The term "release," at common law, was used to denote a sealed instrument by which one who had a right or claim of some sort against another discharged such other from liability thereon. It was frequently used without any reference to the law of contracts, of an instrument by which one who had some interest in realty which he might assert, either then or in the future, against one who is in possession of such realty, discharged such other from such liability and thereby in effect transferred his interest or right.1 It was used in this sense to denote a form of conveyance of realty.

1See ch. XCI. 2 See ch. LXXXVI.

3 Used as a verb in the plea that the plaintiff "discharged" the defendant. King v. Gillett, 7 M. A W. 55.

4 Foster v. Dawber, 6 Ex. 839.

5On the general subject of discharge, see Discharge of Contracts, by Arthur L. Corbin, 22 Yale Law Journal, 513.

6 Kemp v. Watt, 15 M. & W. 672.

The term "release," however, was also used. from an early-period, to denote a sealed instrument by which one who had a personal claim against another, either in contract or in tort, might discharge such other person from Such claim;2 There does not seem to have been any practical distinction between these two meanings of the term in the minds of the courts or lawyers of the early period of the common law. In the abridgments, the cases discussed under "release" involve release of actions and releases of interests in land; and the two classes of cases are mixed together without the slightest apparent attempt to separate them or to distinguish between them. Probably the fundamental idea was that of a sealed instrument which operated as a discharge of a right. and whether the right was a right in realty or a right to a personal action, was immaterial.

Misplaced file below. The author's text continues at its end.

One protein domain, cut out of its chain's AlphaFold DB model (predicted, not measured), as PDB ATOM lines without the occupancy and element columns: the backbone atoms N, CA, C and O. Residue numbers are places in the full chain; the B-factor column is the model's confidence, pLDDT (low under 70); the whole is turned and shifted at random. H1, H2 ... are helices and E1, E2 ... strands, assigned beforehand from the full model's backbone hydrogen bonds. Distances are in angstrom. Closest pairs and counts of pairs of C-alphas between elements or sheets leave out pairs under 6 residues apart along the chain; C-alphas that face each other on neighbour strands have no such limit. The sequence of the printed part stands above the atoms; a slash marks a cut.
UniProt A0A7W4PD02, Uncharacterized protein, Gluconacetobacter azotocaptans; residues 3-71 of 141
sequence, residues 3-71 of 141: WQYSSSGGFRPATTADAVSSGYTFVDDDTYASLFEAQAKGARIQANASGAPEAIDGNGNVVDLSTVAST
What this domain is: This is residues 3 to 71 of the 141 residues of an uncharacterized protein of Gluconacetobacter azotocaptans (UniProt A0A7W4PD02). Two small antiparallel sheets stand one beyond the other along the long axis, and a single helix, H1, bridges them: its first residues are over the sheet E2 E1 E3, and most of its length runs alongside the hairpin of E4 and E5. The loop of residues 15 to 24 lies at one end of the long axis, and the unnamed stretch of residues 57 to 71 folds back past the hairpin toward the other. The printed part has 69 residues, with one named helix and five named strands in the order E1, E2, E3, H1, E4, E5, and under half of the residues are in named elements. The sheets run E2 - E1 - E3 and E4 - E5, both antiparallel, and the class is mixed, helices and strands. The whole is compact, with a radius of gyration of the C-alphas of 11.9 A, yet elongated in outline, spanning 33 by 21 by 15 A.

Prom an early period the term "release" imported a seal.3 The idea of a discharge by a voluntary agreement of the parties through some operative instrument, has been taken by many courts as the fundamental idea of the release, and the term has been applied to a discharge by a subsequent simple contract which, of course, had to be supported by sufficient consideration.4 The term "release" is thus treated as equivalent to discharge by any voluntary agreement, and it is used rather to denote the effect of the voluntary agreement which terminates the original right, than to denote the nature of the instrument itself.5 Indeed, the term "release" is sometimes used as equivalent to discharge and to take in all forms of discharge, whether by the voluntary agreement of the parties, or whether by facts to which the law attaches the consequence of discharge, ignoring or defying the intention of one or both of the parties to the contract.6

111 Blackstone's Comm. 324.

2 Illinois. Illinois Central Ry. v. Read, 37 111. 484, 87 Am. Dec. 260; Woodbury v. United States Casualty Co., 284 111. 227. 120 X. E. 8.

Maryland. IngersoH v. Martin, 58 Md. 67.

Massachusetts. Sigourney v. Sibley, 38 Mara. (21 Pick.) 101. 32 Am. Dec. 248.

Oregon. Olston v. Oregon Water Power Co.. 52 Or. 343. 96 Pac. 1095, 97 Pac. 538.

Pennsylvania. Tyson v. Dorr, 6 Whart. (Penn.) 256.

3 See discussion in Burgiss v. Westmoreland. 38 S. Car. 425, 17 S. E. 56.

4 Illinois. Benjamin v. McConnel, 9 9111. 536, 46 Am. Dec. 474.

Iowa. Bensen v. Reger, - Ia. - , 168 X. W. 881.

Massachusetts. Dunham v. Branch. 59 Mass. (5 Cush.) 558.

Montana. Collier v. Field, 1 Mont. 612.

New York. Dambmann v. Schulting, 75 N. Y. 55.

Accord and satisfaction is spoken of as a release. Norvell v. Kanawha & Michigan Ry., 67 W. Va. 467. 29 L. R. A. (N.S.) 325. 68 S. E. 288.

See also Fire Association v. Wells. - N. J. - , L. R. A. 1916A, 1280, 94 Atl. 619.